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I need to wait longer before I hit Send. Sounds like the additional heat transferred by having the solar tank cooler will exceed the energy used by having the electric heater heat the last 5 degrees. With just 2 frugal users of hot water in the house I doubt if we will use the full capacity of the system. Would it make sense to tap into it for fall and spring radiant floor heating?

-----Original Message-----
From: Vermont Skiing Discussion and Snow Reports [mailto:[log in to unmask]] On Behalf Of Goodrich, Chris
Sent: Tuesday, October 18, 2011 9:57 AM
To: [log in to unmask]
Subject: Re: [SKIVT-L] OT Solar Hot water

Thanks Dana,
I was hoping you would weigh in on this. I think for now I will do nothing but feed the solar into my 80 gal. electric. I expect that after monitoring usage for a few months I will remove the off-peak meter. Perhaps in the future they will figure out the proper way to add a heating element to the solar storage so I can get rid of the second tank. If not, I will just replace the 80 gal. with a 30-40 gal. when it dies.

One question though: Why would you set the mixing valve on the solar slightly lower than the thermostat on the electric tank? My thought was to set it the same or slightly higher so that the electric would only come on when needed.
Chris

-----Original Message-----
From: Vermont Skiing Discussion and Snow Reports [mailto:[log in to unmask]] On Behalf Of Dana Dorsett
Sent: Monday, October 17, 2011 6:48 PM
To: [log in to unmask]
Subject: Re: [SKIVT-L] OT Solar Hot water

The problem with ELECTRIC tankless plumbed in series as backup in coolwater country is flow- you don't get even 1 shower's worth of flow out of it if your solar tank ever drops much below 50F (which it might.) And the upfront cost of upgrading your electric service for the dedicated 100-150amp 240V service for big 'un is also quite daunting.  To take 50F water up to 110F tub-filling temp at 5 gallons per minute takes ~44kilowatts (44,000 watts)or
180+ amps at 240V.  A 20KW tankless still requires a dedicated 100 amp
service, and it would support just one 2.5gpm shower.  A 12KW tankless could hang on a 50 amp/240V service, but wouldn't really keep up if the solar tank drops below ~80F. (Even people in FL with 70F water coming in from the street need more tankless than that.)

The problem with a PROPANE or GAS-fired tankless as backup is that the minimum modulated fire is too high- it can't tolerate higher temp incoming water without short-cycling itself into low efficiency and early demise, some will spit out error codes and lock out until you reset them when used in this mode. They REALLY suck in this applicaion- don't go there- you pay a heluva lot up front for a big PITA later. (And at current propane prices at the as-used efficiency you'd actually get out of it you'd be better off using electricity.)

The problem with using either of them plumbed as mini-boilers to maintain a min-temp on the solar tank is lower collector efficiency due to higher collector temps, resulting in a lower solar fraction.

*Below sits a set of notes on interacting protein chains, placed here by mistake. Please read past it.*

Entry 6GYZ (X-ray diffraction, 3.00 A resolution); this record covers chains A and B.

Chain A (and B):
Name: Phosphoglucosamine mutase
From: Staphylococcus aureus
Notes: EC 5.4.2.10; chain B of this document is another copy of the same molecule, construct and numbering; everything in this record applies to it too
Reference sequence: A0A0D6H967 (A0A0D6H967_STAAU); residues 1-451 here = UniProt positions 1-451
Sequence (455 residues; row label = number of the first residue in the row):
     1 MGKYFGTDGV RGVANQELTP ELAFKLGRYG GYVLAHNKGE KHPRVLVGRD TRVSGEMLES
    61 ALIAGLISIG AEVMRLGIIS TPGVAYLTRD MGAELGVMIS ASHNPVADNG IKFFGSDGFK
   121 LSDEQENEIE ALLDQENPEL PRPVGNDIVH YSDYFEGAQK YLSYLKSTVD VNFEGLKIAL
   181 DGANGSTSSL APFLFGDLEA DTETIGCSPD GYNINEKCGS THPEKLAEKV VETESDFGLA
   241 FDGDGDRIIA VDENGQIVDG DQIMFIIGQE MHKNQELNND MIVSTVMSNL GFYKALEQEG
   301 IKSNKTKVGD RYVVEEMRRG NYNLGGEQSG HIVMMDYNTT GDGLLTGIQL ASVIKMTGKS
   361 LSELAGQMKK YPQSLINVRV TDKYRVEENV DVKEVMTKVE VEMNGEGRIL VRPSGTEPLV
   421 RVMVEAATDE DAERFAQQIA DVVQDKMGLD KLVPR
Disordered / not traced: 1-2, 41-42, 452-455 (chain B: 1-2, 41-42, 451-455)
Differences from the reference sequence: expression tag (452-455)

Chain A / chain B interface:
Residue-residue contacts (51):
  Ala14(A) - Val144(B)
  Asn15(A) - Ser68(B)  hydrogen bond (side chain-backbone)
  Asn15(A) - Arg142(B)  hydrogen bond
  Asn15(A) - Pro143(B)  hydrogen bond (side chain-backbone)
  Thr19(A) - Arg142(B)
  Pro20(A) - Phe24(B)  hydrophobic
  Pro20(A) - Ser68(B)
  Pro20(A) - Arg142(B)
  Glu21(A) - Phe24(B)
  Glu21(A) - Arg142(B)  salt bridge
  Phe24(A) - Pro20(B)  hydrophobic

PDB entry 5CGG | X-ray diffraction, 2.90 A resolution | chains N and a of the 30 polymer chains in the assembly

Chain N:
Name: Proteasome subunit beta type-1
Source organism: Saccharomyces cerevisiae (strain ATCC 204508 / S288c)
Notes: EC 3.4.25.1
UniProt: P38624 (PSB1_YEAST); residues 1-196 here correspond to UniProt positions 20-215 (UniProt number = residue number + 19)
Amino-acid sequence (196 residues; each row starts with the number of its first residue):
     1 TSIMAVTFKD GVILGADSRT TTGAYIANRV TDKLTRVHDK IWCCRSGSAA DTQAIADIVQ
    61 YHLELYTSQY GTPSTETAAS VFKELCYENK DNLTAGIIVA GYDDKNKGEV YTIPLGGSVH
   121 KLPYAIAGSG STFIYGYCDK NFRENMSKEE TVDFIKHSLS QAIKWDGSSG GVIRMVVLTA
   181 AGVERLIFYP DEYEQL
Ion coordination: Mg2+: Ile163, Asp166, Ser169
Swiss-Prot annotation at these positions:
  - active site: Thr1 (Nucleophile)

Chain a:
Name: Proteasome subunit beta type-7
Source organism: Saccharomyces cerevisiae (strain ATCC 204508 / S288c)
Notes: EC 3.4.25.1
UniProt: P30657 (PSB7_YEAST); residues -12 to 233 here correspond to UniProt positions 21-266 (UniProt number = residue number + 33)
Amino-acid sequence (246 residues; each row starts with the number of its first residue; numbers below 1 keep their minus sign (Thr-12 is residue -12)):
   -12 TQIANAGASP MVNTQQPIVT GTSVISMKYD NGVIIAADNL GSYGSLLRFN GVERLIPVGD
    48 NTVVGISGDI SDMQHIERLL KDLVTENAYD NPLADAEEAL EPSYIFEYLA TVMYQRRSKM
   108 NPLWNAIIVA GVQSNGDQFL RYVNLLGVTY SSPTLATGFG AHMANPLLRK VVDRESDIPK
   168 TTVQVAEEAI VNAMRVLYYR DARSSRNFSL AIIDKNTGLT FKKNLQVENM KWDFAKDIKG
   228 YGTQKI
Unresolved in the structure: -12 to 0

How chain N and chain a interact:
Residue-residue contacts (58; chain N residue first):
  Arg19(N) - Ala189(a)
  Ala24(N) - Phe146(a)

The cheaper/better solution in most cases is to plumb a dumb electric tank heater in series with the output of the solar store, and set T-stat on the electric tank to 120-125F, but put a thermostatic mixing valve on the output set to 115F or whatever works for you. The standby on an electric tank is quite modest, and can be made even lower with a tanky-blanky and using 5/8"-wall or thicker closed cell pipe insulation on all of the plumbing between the solar tank and the electric tank, as well as all of the hot water distribution plumbing, and even the temperature/pressure valve & overflow.  As-shipped a decent electric tank has about a 50-60watt standby loss @ 125F storage temp, or about 35-45 kwh/month.  With near-tank pipe insulation you can cut that by about a third, and with a retro-wrap on the tank itself it's possible to bring that into the 20s or lower, and that's only when you're feeding it with water colder than setpoint. When the temp out of the solar tank is above the tank setting MOST of the time you don't even pay the standby losses in electricity, taking only a low single-digit percentage loss in solar fraction, a far lower hit than the hit in collection efficiency you take if you maintain the solar tank at 120-125F.

The standby losses of gas/propane tank heaters is quite high and much harder to reduce in comparison to electric tanks (due to convection in the center-flue heat exchangers) and would be a lousy choice.

If your heating system is hydronic (pumped hot water, baseboards/radiators/radiant-floor etc.) there's some argument for using an indirect-fired tank running off the boiler plumbed in series with the solar-store.  The mass of the indirect keeps the boiler from short-cycling, and efficiency will still be pretty decent. But even condening propane boilers might be more expensive to operate than resistance electricty, depending on your electric rates and cost per gallon.

dana


-----Original Message-----
From: Vermont Skiing Discussion and Snow Reports [mailto:[log in to unmask]]On Behalf Of Goodrich, Chris
Sent: Monday, October 10, 2011 10:00 AM
To: [log in to unmask]
Subject: [SKIVT-L] OT Solar Hot water


Anyone have experience with tankless water heaters? I am having a solar hot water system installed and my 80 gallon off-peak electric heater is probably a little overkill for backup. The 25 cent per day meter charge will eat up any savings that I gain from off-peak since most of my energy will now come from the sun. I also have a plan to re-use the old tank as heat storage for the wood boiler. So I was thinking that an electric tankless heater would be the simplest and most efficient backup system.
Chris

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